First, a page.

Now that you've got those pieces in place, I recommend watching my .conf presentation from last year which discusses how to develop detection techniques: https://conf.splunk.com/sessions/2017-sessions.html#search=The%20Art%20of%20Detection%20Using%20Splu...

View solution in original post

doksu
SplunkTrust
SplunkTrust

@test_qweqwe: Please also see the slides from another conference session I presented last year that talks about how to use Auditd for detection: https://redhat.slides.com/dobrown/deck?token=BcavmnEs

0 Karma

test_qweqwe
Builder

@doksu, yeap, I already saw your presentation and it was very useful for me, although I still can't make puzzle in my head about monitoring by Auditd.

  1. Logging all commands. I still don't understand even with your guide-video on youtube how to logging TTY. Your guides not working on my machine or I don't know what I'm doing wrong.

For example, to have at least something logging from TTY l I need to run one more command:
echo "session required pam_tty_audit.so enable=*" >> /etc/pam.d/system
And after it i can logging all commands, but only by user root. Commands by another users I still can't logging.

  1. Watch a context of file. It's possible by auditd to parse context of file? I think it's important. For example, I made rules for changing such files as: /etc/passwd, /etc/shadow, /etc/crontab and auditd only can said me that something happen, but I can't see context of file to appreciate the whole picture. I can not assess the risks. Of course I can write scripts that will cover it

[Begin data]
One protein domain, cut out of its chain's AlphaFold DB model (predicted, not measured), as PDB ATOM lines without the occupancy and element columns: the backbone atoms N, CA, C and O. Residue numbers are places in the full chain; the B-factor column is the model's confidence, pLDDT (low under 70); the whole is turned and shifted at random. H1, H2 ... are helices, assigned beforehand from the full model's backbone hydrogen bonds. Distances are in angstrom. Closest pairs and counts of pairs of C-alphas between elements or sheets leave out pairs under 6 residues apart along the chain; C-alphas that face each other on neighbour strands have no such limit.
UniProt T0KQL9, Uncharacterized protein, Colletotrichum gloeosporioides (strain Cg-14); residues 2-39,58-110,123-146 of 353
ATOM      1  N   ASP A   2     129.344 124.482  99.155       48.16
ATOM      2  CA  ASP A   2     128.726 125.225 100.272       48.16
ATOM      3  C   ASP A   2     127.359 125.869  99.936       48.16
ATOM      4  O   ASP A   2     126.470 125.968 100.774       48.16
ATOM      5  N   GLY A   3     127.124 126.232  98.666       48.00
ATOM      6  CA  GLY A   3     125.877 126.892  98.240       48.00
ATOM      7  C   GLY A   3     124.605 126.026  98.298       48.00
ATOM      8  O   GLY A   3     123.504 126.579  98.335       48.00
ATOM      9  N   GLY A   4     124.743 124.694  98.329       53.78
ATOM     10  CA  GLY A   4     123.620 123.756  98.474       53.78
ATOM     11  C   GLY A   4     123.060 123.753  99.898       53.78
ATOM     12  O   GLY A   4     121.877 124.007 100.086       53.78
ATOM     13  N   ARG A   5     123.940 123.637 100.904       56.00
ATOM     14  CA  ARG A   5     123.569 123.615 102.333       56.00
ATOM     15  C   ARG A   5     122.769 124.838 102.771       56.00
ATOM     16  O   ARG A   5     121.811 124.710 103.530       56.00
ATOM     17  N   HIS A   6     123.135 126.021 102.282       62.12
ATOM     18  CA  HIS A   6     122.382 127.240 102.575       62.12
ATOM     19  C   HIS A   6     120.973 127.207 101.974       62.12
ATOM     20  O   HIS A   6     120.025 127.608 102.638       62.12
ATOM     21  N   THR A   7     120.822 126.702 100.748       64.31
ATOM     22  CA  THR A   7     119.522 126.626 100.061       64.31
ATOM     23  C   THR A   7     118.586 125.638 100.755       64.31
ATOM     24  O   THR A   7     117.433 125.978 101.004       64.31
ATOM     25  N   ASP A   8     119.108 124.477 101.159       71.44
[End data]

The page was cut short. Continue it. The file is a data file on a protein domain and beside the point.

0 Karma

doksu
SplunkTrust
SplunkTrust

@test_qweqwe: it’s a different presentation as I indicated and you’re asking questions in comments here that are well outside the scope of the original question. Please submit separate questions on the site for each.

With regards to the PAM config, that is neither a Splunk issue nor an issue with the app so I suggest you contact your distribution’s support if the operating system is not functioning as expected.

0 Karma

test_qweqwe
Builder

@doksu Great, thank you for answer! 🙂

@AndySplunks provided some use cases. What can you add to his list?

About Mitre, when I having a free time I'm trying to do some cases from that list (while only offense part):
https://attack.mitre.org/wiki/Linux_Technique_Matrix
The first question, can auditd cover these use cases?
And the second, how to monitor commands? Sudo commands - easy, but what about other? (many of there use cases seems that can be success monitoring if you can logging commands)

Enable TTY logging by echo "session required pam_tty_audit.so enable=*" >> /etc/pam.d/password-auth-ac
I used it only 4 times and only one time it was worked. And I really don't understand why I can't logging any key-strokes by it (was tested on CentOS7)

0 Karma

doksu
SplunkTrust
SplunkTrust

The Splunk Answers site isn’t really the most appropriate place to discuss this in detail and it’s something that comes with experience. If you watch the video attached to the Linux Auditd app on Splunkbase, it will address several of the concrete questions here.

0 Karma